In addition, as part of the improvements, two clarifications were made in IFRS 5 (Non-current Assets Held for Sale and Discontinued Operations). If an entity reclassifies an asset (or disposal group) from held for sale to held for distribution and with this an entity moves from one method of disposal to the other without interruption, this reclassification is seen as a continuation of the original plan of sale. As a result, the entity can continue to apply the accounting requirements applicable to assets (or disposal groups) that are classified as held for sale. The same applies to reclassifications from the category held for distribution to the category held for sale. The reclassification does not result in an extension of the period in which the sale or distribution must be completed.

Assets (or disposal groups) that no longer satisfy the criteria for recognition as held for distribution must be treated in the same way as an asset that is no longer recognised as held for sale and must no longer be recognised in accordance with IFRS 5.

The changes resulting from the annual improvements to IFRS 2012–2014 apply to financial years beginning on or after 1 July 2016. As a result, METRO AG will apply the amended IAS 34 retrospectively and the amended IFRS 5 prospectively for future transactions for the first time on 1 October 2016.

At this point, the first-time application of the other standards and interpretations listed in the table as well as of other standards revised as part of the annual improvements is not expected to have a material impact on the group’s asset, financial and earnings position.

New Operating Model

In the course of the introduction of the New Operating Model from 1 October 2015, METRO GROUP classified the individual METRO Cash & Carry countries into three clusters: Horeca (focusing on hotels, restaurants and catering firms), traders (focusing on independent resellers such as kiosk operators, bakers and butchers) and multispecialists (focusing on the remaining customer groups as well as service companies and offices). This categorisation was guided by the strategic focus on customer groups and expected market potential. Together with the responsible member of the Management Board, the segment management of METRO Cash & Carry segment is responsible for the three clusters. Three operating partners are mandated with the individual clusters and support the countries with overarching measures geared towards specific customer groups.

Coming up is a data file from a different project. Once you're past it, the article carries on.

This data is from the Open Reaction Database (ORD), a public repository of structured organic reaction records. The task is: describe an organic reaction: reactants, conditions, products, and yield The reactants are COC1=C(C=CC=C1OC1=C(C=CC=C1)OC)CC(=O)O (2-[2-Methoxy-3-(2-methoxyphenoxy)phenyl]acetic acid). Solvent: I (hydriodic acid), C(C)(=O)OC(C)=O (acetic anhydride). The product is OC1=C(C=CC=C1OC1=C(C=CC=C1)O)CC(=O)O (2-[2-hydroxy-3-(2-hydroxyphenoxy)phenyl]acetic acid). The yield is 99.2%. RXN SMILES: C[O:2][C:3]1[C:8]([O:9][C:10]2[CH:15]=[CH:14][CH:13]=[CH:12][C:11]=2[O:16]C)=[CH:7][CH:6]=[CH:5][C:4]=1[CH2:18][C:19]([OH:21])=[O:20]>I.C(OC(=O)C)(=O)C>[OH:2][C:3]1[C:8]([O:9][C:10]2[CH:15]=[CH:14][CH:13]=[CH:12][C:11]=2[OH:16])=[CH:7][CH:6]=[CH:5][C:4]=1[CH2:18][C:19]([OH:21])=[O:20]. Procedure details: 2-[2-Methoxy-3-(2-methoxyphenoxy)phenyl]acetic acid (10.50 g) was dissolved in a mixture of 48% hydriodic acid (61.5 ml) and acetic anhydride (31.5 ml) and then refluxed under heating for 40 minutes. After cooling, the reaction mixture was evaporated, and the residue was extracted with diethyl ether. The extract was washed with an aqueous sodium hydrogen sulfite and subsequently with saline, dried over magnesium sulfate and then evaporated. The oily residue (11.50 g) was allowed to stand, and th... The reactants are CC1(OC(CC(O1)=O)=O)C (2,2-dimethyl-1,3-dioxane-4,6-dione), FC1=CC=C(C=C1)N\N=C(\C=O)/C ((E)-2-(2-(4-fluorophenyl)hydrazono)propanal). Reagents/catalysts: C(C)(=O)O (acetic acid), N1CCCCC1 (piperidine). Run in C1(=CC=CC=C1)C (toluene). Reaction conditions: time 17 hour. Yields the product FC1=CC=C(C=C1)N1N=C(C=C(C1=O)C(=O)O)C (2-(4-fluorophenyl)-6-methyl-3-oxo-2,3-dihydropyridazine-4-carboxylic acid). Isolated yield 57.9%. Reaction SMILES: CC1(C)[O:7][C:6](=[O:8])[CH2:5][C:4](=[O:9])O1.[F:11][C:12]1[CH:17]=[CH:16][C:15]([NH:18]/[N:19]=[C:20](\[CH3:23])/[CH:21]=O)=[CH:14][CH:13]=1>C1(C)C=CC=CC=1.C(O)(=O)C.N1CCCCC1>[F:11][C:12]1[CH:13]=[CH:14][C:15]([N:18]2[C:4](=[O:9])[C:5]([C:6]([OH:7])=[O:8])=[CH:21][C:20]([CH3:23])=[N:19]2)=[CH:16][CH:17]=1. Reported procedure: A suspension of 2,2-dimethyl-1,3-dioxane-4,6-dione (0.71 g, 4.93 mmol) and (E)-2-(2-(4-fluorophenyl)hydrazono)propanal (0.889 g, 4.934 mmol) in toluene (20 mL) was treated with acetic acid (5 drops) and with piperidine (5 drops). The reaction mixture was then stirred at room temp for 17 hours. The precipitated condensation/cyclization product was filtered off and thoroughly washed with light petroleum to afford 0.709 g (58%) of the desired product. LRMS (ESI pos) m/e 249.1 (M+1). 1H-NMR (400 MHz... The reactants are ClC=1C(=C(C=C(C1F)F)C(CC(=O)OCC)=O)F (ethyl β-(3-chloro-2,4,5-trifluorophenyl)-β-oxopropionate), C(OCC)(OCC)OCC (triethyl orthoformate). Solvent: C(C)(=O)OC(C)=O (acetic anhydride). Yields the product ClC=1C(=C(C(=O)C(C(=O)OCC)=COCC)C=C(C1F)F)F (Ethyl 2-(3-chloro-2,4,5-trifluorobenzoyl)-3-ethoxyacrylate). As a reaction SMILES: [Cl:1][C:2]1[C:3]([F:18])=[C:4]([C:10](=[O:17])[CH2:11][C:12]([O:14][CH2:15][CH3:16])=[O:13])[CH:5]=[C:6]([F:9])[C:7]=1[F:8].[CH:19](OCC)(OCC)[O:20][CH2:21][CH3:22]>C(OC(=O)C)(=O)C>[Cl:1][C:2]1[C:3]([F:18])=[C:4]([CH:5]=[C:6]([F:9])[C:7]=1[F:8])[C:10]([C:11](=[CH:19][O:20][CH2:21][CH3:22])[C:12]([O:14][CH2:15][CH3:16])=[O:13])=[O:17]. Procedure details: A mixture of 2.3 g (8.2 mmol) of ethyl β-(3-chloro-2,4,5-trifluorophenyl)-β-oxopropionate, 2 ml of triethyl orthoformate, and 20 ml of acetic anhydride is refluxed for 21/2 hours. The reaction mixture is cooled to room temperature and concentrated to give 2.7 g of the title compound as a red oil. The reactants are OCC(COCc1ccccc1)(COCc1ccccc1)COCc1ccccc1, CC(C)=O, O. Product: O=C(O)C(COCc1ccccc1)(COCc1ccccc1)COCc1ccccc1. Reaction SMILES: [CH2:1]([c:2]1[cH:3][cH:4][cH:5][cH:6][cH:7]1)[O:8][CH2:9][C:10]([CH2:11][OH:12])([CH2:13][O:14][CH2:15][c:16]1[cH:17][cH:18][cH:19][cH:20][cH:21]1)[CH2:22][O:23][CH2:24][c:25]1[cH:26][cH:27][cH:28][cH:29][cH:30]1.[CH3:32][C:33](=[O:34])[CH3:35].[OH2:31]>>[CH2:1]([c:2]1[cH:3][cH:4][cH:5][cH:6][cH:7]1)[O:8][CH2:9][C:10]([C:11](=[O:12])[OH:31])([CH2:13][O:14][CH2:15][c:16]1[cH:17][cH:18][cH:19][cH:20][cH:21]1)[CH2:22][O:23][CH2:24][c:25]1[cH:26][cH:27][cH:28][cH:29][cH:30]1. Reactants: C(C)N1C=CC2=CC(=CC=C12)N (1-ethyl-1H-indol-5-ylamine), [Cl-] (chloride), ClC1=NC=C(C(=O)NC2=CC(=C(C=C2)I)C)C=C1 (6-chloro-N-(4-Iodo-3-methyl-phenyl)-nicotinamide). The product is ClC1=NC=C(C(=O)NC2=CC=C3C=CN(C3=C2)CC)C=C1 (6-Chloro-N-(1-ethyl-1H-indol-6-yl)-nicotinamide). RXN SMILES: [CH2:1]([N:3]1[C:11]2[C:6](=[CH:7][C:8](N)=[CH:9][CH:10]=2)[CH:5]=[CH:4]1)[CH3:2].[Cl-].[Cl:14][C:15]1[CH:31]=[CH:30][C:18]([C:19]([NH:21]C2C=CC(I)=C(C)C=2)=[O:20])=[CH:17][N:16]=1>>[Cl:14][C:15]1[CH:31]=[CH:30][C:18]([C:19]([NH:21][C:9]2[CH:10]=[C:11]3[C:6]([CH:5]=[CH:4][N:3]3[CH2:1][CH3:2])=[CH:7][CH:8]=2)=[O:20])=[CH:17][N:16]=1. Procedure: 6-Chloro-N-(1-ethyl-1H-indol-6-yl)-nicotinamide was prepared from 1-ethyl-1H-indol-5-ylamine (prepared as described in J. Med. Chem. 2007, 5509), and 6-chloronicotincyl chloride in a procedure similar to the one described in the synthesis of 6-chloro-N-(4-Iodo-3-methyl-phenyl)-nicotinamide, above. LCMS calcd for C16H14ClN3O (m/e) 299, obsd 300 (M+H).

The introduction of the New Operating Model entailed a change in the identified operating segments at METRO Cash & Carry in accordance with IFRS 8. The three clusters mentioned above now represent operating segments as the allocation of in-house resources and performance measurement by the so-called Chief Operating Decision Maker (member of the Management Board of METRO AG) are based on the three clusters. Previously, individual countries represented operating segments. Since the three clusters currently display sufficient similarities with respect to their business model, their products and services as well as their customer structure – especially compared with the other reporting segments of METRO AG –, these three operating segments will be bundled into one reporting segment in spite of their divergent strategic focus.

In addition, the new corporate management and/or monitoring structure entails a modified internal reporting structure. As a result, goodwill is no longer monitored at the level of the sales line per country but at the level of the three clusters. Goodwill has been reallocated accordingly. The required impairment test prior to the reallocation did not lead to any impairment losses on goodwill.

Revised disclosures

From financial year 2015/16, the earnings of operating companies recognised at equity are shown in the income statement in the EBIT item earnings share of operating companies recognised at equity. This essentially concerns real estate companies that lease real estate to METRO GROUP. The earnings of non-operating companies recognised at equity will continue to be shown in the net financial result in the item earnings share of non-operating companies recognised at equity. This provides for greater transparency of METRO GROUP’s operations. The previous year’s figures have not been adjusted due to immateriality.

Segment reporting

Segment reporting now also covers EBITDA before special items and EBIT before special items to better reflect internal reporting while EBITDAR, segment liabilities, selling space and locations will no longer be reported.